American Optical Company, New York                    Late 1870's


American Optical Company wet plate holder with John Stock and William & William H. Lewis patents.   John Stock & Company 1860-1864 (also known at some point as the John Stock Camera Manufacturing Company) was purchased by the American Optical Company in 1866. By 1876, John & Jacob Stock were operating as "John Stock & Brother", in New York, New York.



In addition to being stamped "AM. OPTICAL Co., MANUFACTURER, NEW YORK", several patent dates are also stamped on the loading door:






October 7, 1856 for Patent No. 15,854 granted to William & William H. Lewis. This patent covered the designs for the glass corners to retain the photographic plates, and for an enclosed trough to collect collodion drippings. Other holders of this era contained a trough to catch the collodion, but they weren't always successful in preventing seepage. Lewis' design went one step further by enclosing the upper area of the trough so it wouldn't leak, even if placed on its side. The patent was assigned to Malonzo Drummond of New York, and little is known of him other than a few references.  Longworth's New York City Directory for 1841 lists a Malonzo I. ("J" typo?) Drummond with an  occupation of "fancystore", 309 Grand. Trow's New York City Directory for the Year Ending May 1, 1861 lists Malonzo J. Drummond as "regalia", 154 Chatham & 831 Grand, h 831 Grand. A masonic session of 1898 under "Deceased Members of the Supreme Council Deceased since the Union of 1867", lists Malonzo J. Drummond, New York, November 2, 1874.


- May 31, 1864 for Patent No. 42,971 granted to John Stock. This patent covered the arrangement and construction of the vitrified or similar corners in the plate holder, the manner in which the plate holder was hung on the camera and moved to make two or more pictures (a sliding back) and the arrangement of a movable front plate to regulate the lenses for proper picture alignment (a tilting lens board).


- October 7, 1870 for Reissue of Patent No. 15,854 since the original patent was expiring after fourteen years.


In addition to the patents above, another was found, that is not stamped on this wet plate holder:


- June 4, 1878 for Patent No. 204,632 granted to John & Jacob Stock. This patent covered the design for an adjustable frame within the holder to accommodate different plate sizes, and for a glass chemical receptacle to collect collodion drippings.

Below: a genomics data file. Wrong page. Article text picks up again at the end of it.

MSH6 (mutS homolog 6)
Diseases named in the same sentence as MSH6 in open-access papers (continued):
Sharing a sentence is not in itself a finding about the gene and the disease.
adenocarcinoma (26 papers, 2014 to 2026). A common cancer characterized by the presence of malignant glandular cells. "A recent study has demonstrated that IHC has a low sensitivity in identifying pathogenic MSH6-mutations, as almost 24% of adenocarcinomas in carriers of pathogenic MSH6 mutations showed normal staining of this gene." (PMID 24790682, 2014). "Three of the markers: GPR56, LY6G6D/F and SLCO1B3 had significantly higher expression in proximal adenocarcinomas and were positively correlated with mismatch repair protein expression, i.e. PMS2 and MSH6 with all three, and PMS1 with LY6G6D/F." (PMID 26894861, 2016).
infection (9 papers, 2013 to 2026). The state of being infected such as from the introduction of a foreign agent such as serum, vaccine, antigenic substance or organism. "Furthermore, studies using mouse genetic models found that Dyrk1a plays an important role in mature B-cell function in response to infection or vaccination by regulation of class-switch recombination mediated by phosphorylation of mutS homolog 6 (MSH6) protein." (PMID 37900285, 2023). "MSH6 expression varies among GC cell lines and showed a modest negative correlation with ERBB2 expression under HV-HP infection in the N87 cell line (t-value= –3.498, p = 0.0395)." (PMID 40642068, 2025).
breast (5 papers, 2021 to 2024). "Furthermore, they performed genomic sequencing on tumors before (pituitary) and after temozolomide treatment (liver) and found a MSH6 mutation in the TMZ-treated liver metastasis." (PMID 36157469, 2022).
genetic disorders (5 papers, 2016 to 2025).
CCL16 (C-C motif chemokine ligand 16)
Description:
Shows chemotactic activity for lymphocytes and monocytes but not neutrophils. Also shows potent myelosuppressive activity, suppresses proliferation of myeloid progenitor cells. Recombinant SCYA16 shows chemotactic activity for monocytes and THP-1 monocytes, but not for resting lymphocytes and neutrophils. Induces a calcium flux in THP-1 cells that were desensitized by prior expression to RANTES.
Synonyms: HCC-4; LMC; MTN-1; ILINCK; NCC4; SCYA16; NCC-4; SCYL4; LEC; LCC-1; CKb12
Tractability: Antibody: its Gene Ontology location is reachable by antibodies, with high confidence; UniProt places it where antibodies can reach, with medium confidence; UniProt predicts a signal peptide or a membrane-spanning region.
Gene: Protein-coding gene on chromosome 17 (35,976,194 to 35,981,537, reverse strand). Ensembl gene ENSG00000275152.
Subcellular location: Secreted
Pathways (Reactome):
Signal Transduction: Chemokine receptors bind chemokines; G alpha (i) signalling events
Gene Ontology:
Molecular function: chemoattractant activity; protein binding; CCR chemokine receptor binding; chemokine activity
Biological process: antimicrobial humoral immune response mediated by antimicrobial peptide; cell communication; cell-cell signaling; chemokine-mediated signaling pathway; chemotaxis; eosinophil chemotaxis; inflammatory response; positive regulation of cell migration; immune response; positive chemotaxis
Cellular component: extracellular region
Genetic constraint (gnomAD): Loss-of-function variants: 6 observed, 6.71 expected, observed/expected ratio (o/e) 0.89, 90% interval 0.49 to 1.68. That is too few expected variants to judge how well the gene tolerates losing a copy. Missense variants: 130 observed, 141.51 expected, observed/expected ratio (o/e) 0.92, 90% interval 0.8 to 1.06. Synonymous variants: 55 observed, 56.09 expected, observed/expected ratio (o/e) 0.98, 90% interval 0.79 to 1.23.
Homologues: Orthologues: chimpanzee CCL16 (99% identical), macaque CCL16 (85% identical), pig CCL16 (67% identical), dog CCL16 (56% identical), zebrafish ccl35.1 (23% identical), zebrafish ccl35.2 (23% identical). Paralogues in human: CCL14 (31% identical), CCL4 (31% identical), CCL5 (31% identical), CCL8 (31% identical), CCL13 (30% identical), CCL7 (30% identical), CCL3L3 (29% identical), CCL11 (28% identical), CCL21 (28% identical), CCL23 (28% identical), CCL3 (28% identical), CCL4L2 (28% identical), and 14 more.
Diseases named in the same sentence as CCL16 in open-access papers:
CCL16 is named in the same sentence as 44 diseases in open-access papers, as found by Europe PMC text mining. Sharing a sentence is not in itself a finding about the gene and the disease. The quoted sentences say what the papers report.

The Lewis' and John Stock were among the pillars of early American photography from the 1840's and 1850's, both holding multiple patents for cameras and other related apparatus.  Both started out independently, with the Lewis' later becoming aligned with E. & H.T. Anthony & Company and the majority of their patents being assigned to Anthony beginning in 1884. Of the fifteen patents I've been able to locate that were granted to either John Stock solely, or to John and Jacob Stock, none were ever assigned at the date of issuance. John Stock would later partner with the C.C. Harrison optical works, which was acquired by American Optical Company in 1866. And, prior to Scovill Manufacturing Company's acquisition of American Optical in 1867, American Optical was manufacturing cameras and other apparatus for E. & H. T. Anthony & Company.


With this last patent covering the glass receptacle dated 1878, but not cited on the plate holder, suggests the possibility that John Stock while manufacturing for (and stamping these holders as made by) American Optical, incorporated this improvement well before pursuing the 1878 patent. Or possibly, by 1878, John & Jacob Stock were granted the patent and continued to manufacture the holders for American Optical, or that American Optical actually built the holders by either licensing the patent rights or having outright purchased the patent from John & Jacob Stock who were by now operating as John Stock & Brother.  And despite who actually constructed these holders, maybe the June 4, 1878 patent date would never appear on any of American Optical's plate holders. At this point, I haven't been able to establish what John Stock's involvement was in the operation of his former factory after American Optical's acquisition, or whether John Stock & Brother as a separate company, maintained a business relationship with American Optical/Scovill Manufacturing.   



With the passage of 140 years or so, the holder shown here is in comparatively good condition. Missing a few glass corners, it's otherwise complete with its dark slide, inside frames and its miraculously still intact and unbroken glass collodion receptacle.


As it is with most early photographic apparatus, plate holders such as these are rather rare and seen very infrequently.  This one especially so, having its unique and patented receptacle feature not typically seen on most surviving wet plate holders.

















                                             Source:    United States Patent and Trademark Office



                                              Source:    United States Patent and Trademark Office



                                                Source:    United States Patent and Trademark Office